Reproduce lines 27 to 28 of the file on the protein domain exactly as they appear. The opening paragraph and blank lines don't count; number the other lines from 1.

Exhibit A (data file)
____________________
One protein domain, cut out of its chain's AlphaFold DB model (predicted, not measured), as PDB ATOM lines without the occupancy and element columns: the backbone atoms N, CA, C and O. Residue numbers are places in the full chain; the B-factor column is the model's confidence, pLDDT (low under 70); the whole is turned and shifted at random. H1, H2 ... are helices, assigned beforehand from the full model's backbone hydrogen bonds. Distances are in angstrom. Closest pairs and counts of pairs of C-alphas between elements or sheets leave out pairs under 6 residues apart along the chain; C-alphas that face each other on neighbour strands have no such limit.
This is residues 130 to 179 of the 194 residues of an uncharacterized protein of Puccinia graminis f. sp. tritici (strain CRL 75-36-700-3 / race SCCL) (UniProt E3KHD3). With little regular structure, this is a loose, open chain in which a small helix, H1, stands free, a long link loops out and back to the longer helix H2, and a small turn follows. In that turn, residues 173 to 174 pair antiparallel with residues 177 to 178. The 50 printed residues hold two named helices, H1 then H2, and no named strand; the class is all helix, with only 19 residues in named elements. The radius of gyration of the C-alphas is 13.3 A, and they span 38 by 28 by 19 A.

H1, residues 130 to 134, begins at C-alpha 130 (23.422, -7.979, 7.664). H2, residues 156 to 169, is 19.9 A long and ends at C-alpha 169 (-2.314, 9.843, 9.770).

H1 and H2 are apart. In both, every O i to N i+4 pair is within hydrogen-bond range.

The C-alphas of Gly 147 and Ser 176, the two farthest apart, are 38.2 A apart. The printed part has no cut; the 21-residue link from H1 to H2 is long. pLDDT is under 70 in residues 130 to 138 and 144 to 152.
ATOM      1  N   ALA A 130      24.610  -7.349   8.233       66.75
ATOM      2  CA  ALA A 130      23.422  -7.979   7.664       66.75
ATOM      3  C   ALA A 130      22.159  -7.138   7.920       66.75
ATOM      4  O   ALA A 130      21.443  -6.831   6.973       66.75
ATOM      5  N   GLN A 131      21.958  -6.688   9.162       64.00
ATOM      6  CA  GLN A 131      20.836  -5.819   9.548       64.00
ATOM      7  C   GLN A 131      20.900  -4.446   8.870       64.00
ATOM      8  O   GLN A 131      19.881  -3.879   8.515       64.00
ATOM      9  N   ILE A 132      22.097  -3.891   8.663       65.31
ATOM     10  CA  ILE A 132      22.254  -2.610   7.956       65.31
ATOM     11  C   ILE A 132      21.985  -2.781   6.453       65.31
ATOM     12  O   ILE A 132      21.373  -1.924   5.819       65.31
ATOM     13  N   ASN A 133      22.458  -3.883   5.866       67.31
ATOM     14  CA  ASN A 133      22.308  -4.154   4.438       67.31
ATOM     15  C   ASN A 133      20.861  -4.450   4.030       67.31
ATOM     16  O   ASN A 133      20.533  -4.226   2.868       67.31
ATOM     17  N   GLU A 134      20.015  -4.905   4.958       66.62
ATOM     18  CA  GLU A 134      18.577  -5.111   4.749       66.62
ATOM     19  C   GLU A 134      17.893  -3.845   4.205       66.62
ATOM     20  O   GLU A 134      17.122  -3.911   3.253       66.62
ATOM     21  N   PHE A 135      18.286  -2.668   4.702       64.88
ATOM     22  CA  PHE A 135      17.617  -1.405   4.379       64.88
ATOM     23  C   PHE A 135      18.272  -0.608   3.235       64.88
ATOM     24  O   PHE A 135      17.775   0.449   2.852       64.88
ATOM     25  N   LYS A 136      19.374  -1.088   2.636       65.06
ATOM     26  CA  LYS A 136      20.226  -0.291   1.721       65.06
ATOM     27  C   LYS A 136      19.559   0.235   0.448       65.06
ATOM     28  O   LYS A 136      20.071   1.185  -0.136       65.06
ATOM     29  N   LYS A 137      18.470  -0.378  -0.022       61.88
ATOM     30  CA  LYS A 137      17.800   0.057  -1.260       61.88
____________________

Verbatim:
ATOM     23  C   PHE A 135      18.272  -0.608   3.235       64.88
ATOM     24  O   PHE A 135      17.775   0.449   2.852       64.88